(PC) Shehee v. Lefors et al, No. 1:2018cv00249 - Document 9 (E.D. Cal. 2018)

Court Description: ORDER Directing Clerk of Court to Randomly Assign District Judge to Action - CASE ASSIGNED to Chief Judge Lawrence J. O'Neill and Magistrate Judge Barbara A. McAuliffe. New Case No. 1:18-cv-00249 LJO BAM (PC); FINDINGS and RECOMMENDATIONS Regarding Dismissal of Action for Failure to Obey Court Orders and Failure to Prosecute 3 , 8 , signed by Magistrate Judge Barbara A. McAuliffe on 6/13/2018: 14-Day Deadline. (Hellings, J)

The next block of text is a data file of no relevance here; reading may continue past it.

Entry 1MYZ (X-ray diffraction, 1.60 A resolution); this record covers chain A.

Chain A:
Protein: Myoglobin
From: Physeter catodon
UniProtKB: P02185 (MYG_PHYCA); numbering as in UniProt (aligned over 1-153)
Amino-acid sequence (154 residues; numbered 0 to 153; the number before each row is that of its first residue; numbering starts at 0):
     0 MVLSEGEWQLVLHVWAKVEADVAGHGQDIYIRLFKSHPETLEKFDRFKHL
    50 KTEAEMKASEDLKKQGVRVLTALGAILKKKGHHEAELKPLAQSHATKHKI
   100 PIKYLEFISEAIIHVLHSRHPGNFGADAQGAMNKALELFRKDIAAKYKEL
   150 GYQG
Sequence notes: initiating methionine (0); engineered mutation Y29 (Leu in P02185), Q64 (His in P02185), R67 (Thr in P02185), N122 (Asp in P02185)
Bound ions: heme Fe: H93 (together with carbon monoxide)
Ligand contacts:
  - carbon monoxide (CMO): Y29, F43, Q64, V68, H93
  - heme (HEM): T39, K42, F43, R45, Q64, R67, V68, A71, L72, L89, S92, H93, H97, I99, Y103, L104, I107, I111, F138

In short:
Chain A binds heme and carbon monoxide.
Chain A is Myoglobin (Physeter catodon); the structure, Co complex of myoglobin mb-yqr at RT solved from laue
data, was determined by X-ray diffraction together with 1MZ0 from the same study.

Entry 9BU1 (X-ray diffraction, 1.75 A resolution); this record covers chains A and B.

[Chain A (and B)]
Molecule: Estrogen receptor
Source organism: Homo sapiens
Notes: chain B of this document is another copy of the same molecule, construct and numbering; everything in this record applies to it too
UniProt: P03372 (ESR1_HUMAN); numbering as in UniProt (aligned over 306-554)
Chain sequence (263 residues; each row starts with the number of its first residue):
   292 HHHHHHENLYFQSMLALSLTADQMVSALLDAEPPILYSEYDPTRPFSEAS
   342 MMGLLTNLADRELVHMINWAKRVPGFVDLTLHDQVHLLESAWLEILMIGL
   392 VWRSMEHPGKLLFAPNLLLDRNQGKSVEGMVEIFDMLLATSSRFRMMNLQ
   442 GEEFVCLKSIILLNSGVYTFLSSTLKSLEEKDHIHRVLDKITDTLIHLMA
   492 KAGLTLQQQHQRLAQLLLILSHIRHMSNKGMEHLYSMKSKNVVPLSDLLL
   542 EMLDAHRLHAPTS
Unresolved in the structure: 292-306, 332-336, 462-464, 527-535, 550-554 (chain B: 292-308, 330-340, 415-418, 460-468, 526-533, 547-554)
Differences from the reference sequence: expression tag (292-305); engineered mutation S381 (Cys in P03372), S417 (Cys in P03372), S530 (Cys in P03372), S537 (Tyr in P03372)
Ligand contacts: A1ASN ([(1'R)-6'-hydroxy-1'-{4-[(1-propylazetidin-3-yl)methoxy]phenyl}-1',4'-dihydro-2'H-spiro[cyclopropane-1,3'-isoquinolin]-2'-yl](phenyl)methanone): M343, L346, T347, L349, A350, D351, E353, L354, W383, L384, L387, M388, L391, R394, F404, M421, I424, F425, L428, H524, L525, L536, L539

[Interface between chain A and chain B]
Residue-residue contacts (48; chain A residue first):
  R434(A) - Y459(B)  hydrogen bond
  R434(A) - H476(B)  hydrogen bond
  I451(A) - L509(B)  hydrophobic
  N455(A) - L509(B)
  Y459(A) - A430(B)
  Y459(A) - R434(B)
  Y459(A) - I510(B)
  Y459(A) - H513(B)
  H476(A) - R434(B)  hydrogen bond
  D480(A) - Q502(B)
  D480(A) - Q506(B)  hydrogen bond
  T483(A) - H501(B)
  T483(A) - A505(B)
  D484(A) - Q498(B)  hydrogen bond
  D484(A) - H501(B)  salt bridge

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1 2 3 4 5 6 7 UNITED STATES DISTRICT COURT 8 EASTERN DISTRICT OF CALIFORNIA 9 10 GREGORY ELL SHEHEE, 11 Plaintiff, 12 v. 13 LEFORS, et al., 14 15 16 17 18 19 Defendants. Case No. 1:18-cv-00249-BAM (PC) ORDER DIRECTING CLERK OF COURT TO RANDOMLY ASSIGN DISTRICT JUDGE TO ACTION FINDINGS AND RECOMMENDATIONS REGARDING DISMISSAL OF ACTION FOR FAILURE TO OBEY COURT ORDERS AND FAILURE TO PROSECUTE (ECF Nos. 3, 8) FOURTEEN (14) DAY DEADLINE Plaintiff Gregory Ell Shehee (“Plaintiff”) is a former civil detainee proceeding pro se and in forma pauperis in this civil rights action pursuant to 42 U.S.C. § 1983. 20 On February 21, 2018, the Court ordered Plaintiff to either consent to or decline 21 Magistrate Judge jurisdiction within thirty (30) days. (ECF No. 3.) On May 4, 2018, the Court 22 issued a second order requiring Plaintiff to either consent to or decline Magistrate Judge 23 jurisdiction within thirty (30) days. (ECF No. 8.) The relevant time periods for Plaintiff to 24 respond to the Court’s orders have expired, and Plaintiff has not consented to or declined 25 Magistrate Judge jurisdiction. Nor has Plaintiff otherwise responded to the Court’s orders. 26 District courts have the inherent power to control their dockets and “[i]n the exercise of 27 that power they may impose sanctions including, where appropriate, . . . dismissal.” Thompson v. 28 Housing Auth., 782 F.2d 829, 831 (9th Cir. 1986). A court may dismiss an action, with 1 1 prejudice, based on a party’s failure to prosecute an action, failure to obey a court order, or failure 2 to comply with local rules. See, e.g., Ghazali v. Moran, 46 F.3d 52, 53–54 (9th Cir. 1995) 3 (dismissal for noncompliance with local rule); Ferdik v. Bonzelet, 963 F.2d 1258, 1260–61 (9th 4 Cir. 1992) (dismissal for failure to comply with an order requiring amendment of complaint); 5 Malone v. U.S. Postal Serv., 833 F.2d 128, 130–33 (9th Cir. 1987) (dismissal for failure to 6 comply with court order). 7 In determining whether to dismiss an action, the Court must consider several factors: 8 (1) the public’s interest in expeditious resolution of litigation; (2) the Court’s need to manage its 9 docket; (3) the risk of prejudice to the defendants; (4) the public policy favoring disposition of 10 cases on their merits; and (5) the availability of less drastic sanctions. Henderson v. Duncan, 779 11 F.2d 1421, 1423 (9th Cir. 1986); Carey v. King, 856 F.2d 1439, 1440 (9th Cir. 1988); see also In 12 re Phenylpropanolamine (PPA) Prods. Liab. Litig., 460 F.3d 1217, 1226 (9th Cir. 2006) 13 (standards governing dismissal for failure to comply with court orders). These factors guide a 14 court in deciding what to do and are not conditions that must be met in order for a court to take 15 action. In re PPA, 460 F.3d at 1226 (citation omitted). 16 The Court finds that the public’s interest in expeditious resolution of litigation and the 17 Court’s need to manage its docket weigh in favor of dismissal. This action has been pending 18 since February 2018 and can proceed no further without Plaintiff’s cooperation and compliance 19 with the Court’s orders. Moreover, the matter cannot simply remain idle on the Court’s docket, 20 unprosecuted, awaiting Plaintiff’s compliance. As for the risk of prejudice, the law presumes 21 prejudice from unreasonable delay. In re PPA, 460 F.3d at 1227–28. Regarding the fourth factor, 22 while public policy favors disposition on the merits and therefore weighs against dismissal, it is 23 Plaintiff’s own conduct which is at issue here and which has stalled the case. Id. at 1228. 24 Finally, there are no alternative sanctions which are satisfactory. A monetary sanction has little to 25 no benefit in a case in which Plaintiff has ceased responding to the Court’s orders. 26 Accordingly, the Court HEREBY ORDERS the Clerk of the Court to randomly assign a 27 district judge to this action. 28 /// 2 1 2 3 Furthermore, it is HEREBY RECOMMENDED that this action be dismissed, without prejudice, for Plaintiff’s failure to obey Court orders and failure to prosecute. These findings and recommendations will be submitted to the United States District Judge 4 assigned to the case, pursuant to the provisions of Title 28 U.S.C. § 636(b)(l). Within fourteen 5 (14) days after being served with these findings and recommendations, Plaintiff may file written 6 objections with the Court. The document should be captioned “Objections to Magistrate Judge’s 7 Findings and Recommendations.” Plaintiff is advised that failure to file objections within the 8 specified time may result in the waiver of the “right to challenge the magistrate’s factual 9 findings” on appeal. Wilkerson v. Wheeler, 772 F.3d 834, 839 (9th Cir. 2014) (citing Baxter v. 10 Sullivan, 923 F.2d 1391, 1394 (9th Cir. 1991)). 11 12 13 IT IS SO ORDERED. Dated: /s/ Barbara June 13, 2018 A. McAuliffe _ UNITED STATES MAGISTRATE JUDGE 14 15 16 17 18 19 20 21 22 23 24 25 26 27 28 3